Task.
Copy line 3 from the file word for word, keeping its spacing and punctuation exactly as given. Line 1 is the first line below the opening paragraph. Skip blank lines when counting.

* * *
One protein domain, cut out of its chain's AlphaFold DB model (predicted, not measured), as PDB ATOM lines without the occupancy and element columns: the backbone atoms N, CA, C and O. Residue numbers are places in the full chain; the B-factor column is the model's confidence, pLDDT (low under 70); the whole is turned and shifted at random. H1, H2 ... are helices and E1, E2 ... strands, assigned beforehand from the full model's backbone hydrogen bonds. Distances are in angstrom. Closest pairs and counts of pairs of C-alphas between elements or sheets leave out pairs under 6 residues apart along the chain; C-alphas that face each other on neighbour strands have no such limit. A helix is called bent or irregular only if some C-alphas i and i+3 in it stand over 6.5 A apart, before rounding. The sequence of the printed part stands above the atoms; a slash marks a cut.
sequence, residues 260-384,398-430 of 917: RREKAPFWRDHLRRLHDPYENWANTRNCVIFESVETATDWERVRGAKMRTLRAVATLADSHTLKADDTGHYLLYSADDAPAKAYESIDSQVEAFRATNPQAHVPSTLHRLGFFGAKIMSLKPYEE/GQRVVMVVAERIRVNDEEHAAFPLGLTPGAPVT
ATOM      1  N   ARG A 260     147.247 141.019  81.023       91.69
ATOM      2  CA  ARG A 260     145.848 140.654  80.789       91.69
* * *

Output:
ATOM      2  CA  ARG A 260     145.848 140.654  80.789       91.69